I've noticed for the past few years on the former Discussion Digest and more recently in a few of the forums (not necessarily ours) that people will report their magnitude estimate on a star from their most recent estimate, possibly evens hours old. It used to be that if we mentioned our estimate that we would be gently rebuked NOT to give our estimate because it will bias other observers.
What are your thoughts on this? Is this a change in thinking throughout AAVSO, or should we be careful not to give any tips on the estimate of the star?
For example, let's just says I put a post on the forum tonight that SS Cyg is 9.1 magnitude. Now let's say an observer, especially not as an experienced observer read that. They go out to look at SS Cyg, and say "Oh Ya, I estimate it to at 9.1 or 9.2". John Bortle may look and get it at 8.6, or he may even find I screwed up and SS Cyg is still at minimum, around 12.2. I just caused some observers to send in erronious data into Web Obs.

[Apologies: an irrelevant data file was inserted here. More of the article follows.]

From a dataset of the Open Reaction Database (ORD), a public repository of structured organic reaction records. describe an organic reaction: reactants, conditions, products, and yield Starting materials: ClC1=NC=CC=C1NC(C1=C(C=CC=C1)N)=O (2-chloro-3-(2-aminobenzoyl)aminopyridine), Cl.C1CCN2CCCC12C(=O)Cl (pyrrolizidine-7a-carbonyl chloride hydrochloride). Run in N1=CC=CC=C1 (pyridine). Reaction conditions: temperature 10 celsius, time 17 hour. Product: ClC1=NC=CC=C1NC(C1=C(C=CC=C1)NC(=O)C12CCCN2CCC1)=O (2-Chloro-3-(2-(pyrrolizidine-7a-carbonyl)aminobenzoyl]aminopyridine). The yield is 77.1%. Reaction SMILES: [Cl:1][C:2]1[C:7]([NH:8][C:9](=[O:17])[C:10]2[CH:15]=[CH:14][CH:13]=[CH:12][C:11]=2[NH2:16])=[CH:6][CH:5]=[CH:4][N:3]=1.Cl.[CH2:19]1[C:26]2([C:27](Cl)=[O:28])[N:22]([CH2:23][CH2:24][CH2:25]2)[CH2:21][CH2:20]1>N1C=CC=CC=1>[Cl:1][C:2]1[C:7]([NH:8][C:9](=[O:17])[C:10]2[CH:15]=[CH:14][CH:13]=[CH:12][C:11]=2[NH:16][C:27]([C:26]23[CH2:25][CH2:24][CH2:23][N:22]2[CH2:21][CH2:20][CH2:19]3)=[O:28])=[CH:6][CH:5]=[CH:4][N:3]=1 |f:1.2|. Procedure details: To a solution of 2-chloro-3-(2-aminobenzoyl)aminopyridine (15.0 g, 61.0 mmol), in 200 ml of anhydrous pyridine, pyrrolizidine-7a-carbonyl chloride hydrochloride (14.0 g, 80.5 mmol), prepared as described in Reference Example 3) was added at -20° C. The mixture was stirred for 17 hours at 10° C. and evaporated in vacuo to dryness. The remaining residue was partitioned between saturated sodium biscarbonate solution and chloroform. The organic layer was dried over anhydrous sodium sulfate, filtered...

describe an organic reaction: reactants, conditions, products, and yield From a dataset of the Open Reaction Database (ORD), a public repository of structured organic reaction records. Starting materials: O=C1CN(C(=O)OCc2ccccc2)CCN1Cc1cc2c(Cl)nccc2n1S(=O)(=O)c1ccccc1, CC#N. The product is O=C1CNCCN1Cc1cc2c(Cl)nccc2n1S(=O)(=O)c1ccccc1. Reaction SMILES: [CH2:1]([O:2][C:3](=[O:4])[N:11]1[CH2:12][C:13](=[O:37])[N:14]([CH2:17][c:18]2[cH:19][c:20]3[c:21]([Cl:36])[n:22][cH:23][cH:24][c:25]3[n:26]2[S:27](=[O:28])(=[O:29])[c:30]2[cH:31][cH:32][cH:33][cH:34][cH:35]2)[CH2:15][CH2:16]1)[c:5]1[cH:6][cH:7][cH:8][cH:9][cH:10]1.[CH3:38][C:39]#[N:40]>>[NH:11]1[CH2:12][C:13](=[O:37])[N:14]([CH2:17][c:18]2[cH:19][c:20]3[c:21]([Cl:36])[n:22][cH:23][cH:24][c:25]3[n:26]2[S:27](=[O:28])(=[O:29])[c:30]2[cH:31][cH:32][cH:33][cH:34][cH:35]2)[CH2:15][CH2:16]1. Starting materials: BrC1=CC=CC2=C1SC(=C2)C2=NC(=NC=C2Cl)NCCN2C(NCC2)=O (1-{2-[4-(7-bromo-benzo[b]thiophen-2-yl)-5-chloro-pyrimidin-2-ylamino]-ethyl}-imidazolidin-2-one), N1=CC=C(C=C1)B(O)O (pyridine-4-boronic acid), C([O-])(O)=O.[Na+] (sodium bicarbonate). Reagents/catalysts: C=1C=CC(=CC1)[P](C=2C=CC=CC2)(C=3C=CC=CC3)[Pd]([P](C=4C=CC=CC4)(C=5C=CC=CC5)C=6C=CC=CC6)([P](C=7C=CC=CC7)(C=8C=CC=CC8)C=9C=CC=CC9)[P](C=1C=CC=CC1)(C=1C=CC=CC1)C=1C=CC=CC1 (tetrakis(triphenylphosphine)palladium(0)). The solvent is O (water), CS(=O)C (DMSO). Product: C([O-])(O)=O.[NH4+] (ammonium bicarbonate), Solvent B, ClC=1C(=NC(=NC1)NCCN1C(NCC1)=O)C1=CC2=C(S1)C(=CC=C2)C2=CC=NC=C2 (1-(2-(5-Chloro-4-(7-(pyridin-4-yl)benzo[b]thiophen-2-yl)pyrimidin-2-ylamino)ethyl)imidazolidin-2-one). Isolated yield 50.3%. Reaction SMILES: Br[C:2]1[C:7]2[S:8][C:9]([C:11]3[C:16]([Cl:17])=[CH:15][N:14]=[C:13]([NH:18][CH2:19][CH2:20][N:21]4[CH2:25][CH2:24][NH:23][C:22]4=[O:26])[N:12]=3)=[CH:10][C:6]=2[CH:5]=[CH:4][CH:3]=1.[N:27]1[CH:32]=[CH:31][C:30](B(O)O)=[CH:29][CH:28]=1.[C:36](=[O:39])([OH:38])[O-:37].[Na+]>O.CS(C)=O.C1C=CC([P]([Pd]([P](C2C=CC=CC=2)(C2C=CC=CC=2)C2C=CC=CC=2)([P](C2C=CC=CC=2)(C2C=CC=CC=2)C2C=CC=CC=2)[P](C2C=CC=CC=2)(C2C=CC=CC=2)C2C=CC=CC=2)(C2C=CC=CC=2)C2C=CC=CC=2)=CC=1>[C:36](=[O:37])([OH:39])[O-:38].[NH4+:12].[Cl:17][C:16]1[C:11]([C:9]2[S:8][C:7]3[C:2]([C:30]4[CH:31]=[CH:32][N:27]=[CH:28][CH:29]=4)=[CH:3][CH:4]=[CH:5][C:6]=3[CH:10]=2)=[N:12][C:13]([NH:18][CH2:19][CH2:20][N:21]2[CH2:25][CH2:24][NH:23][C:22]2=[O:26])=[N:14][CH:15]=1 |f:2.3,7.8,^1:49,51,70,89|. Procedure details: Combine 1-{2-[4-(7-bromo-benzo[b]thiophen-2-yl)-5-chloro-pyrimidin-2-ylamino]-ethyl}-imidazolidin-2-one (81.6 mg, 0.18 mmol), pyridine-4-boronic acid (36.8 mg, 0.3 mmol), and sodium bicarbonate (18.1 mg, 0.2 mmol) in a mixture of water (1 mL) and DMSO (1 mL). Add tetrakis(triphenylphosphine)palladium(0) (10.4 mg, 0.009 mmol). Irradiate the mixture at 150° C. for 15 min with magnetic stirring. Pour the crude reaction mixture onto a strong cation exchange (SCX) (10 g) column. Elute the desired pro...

See what I mean? I'd like to hear your comments on this. Perhaps we could give safer comments like "SS Cyg seems to be brightening". That will stimulate observers to go out and look, yet not automatically think that Stephan is an experienced observer so his estimate must be pretty accurate.
We never want bias in science.
The reason I brought this up is because I saw this exact thing on another forum post today. Is it acceptable now? I want to make sure us visual people do not get biased. Let me hear from you. Thanks.
Robert Clyde Observatory
Sebring, Florida USA